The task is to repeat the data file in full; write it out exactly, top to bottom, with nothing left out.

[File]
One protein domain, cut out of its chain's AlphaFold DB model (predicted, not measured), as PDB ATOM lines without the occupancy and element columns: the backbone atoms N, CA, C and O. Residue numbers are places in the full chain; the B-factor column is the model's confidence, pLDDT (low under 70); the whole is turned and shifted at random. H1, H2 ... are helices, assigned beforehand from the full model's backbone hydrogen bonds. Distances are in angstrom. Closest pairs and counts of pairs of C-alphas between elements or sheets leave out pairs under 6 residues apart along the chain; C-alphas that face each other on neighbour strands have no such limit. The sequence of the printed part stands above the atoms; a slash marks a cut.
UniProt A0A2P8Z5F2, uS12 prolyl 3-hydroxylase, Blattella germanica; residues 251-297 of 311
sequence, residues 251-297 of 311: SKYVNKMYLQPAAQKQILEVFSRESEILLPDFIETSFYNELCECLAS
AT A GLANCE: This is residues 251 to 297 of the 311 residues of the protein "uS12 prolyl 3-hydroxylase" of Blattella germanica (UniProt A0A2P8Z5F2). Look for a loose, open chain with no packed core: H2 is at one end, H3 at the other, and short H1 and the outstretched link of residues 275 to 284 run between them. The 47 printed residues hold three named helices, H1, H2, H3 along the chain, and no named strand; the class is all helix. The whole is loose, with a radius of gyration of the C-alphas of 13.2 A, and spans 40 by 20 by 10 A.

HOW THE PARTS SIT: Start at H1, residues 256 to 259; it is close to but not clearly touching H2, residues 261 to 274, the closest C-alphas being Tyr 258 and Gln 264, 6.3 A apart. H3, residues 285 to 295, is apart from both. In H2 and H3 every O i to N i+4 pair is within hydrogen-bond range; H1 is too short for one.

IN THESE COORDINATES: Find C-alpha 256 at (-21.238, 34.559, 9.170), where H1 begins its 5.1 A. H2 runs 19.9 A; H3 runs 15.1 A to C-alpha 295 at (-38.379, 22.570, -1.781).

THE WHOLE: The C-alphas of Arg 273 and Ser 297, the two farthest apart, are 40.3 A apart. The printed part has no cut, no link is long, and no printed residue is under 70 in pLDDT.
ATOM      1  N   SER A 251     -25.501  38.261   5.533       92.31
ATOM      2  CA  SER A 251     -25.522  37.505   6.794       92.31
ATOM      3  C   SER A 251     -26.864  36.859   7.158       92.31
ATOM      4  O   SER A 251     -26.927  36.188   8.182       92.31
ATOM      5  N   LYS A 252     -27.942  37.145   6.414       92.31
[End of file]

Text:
One protein domain, cut out of its chain's AlphaFold DB model (predicted, not measured), as PDB ATOM lines without the occupancy and element columns: the backbone atoms N, CA, C and O. Residue numbers are places in the full chain; the B-factor column is the model's confidence, pLDDT (low under 70); the whole is turned and shifted at random. H1, H2 ... are helices, assigned beforehand from the full model's backbone hydrogen bonds. Distances are in angstrom. Closest pairs and counts of pairs of C-alphas between elements or sheets leave out pairs under 6 residues apart along the chain; C-alphas that face each other on neighbour strands have no such limit. The sequence of the printed part stands above the atoms; a slash marks a cut.
UniProt A0A2P8Z5F2, uS12 prolyl 3-hydroxylase, Blattella germanica; residues 251-297 of 311
sequence, residues 251-297 of 311: SKYVNKMYLQPAAQKQILEVFSRESEILLPDFIETSFYNELCECLAS
AT A GLANCE: This is residues 251 to 297 of the 311 residues of the protein "uS12 prolyl 3-hydroxylase" of Blattella germanica (UniProt A0A2P8Z5F2). Look for a loose, open chain with no packed core: H2 is at one end, H3 at the other, and short H1 and the outstretched link of residues 275 to 284 run between them. The 47 printed residues hold three named helices, H1, H2, H3 along the chain, and no named strand; the class is all helix. The whole is loose, with a radius of gyration of the C-alphas of 13.2 A, and spans 40 by 20 by 10 A.

HOW THE PARTS SIT: Start at H1, residues 256 to 259; it is close to but not clearly touching H2, residues 261 to 274, the closest C-alphas being Tyr 258 and Gln 264, 6.3 A apart. H3, residues 285 to 295, is apart from both. In H2 and H3 every O i to N i+4 pair is within hydrogen-bond range; H1 is too short for one.

IN THESE COORDINATES: Find C-alpha 256 at (-21.238, 34.559, 9.170), where H1 begins its 5.1 A. H2 runs 19.9 A; H3 runs 15.1 A to C-alpha 295 at (-38.379, 22.570, -1.781).

THE WHOLE: The C-alphas of Arg 273 and Ser 297, the two farthest apart, are 40.3 A apart. The printed part has no cut, no link is long, and no printed residue is under 70 in pLDDT.
ATOM      1  N   SER A 251     -25.501  38.261   5.533       92.31
ATOM      2  CA  SER A 251     -25.522  37.505   6.794       92.31
ATOM      3  C   SER A 251     -26.864  36.859   7.158       92.31
ATOM      4  O   SER A 251     -26.927  36.188   8.182       92.31
ATOM      5  N   LYS A 252     -27.942  37.145   6.414       92.31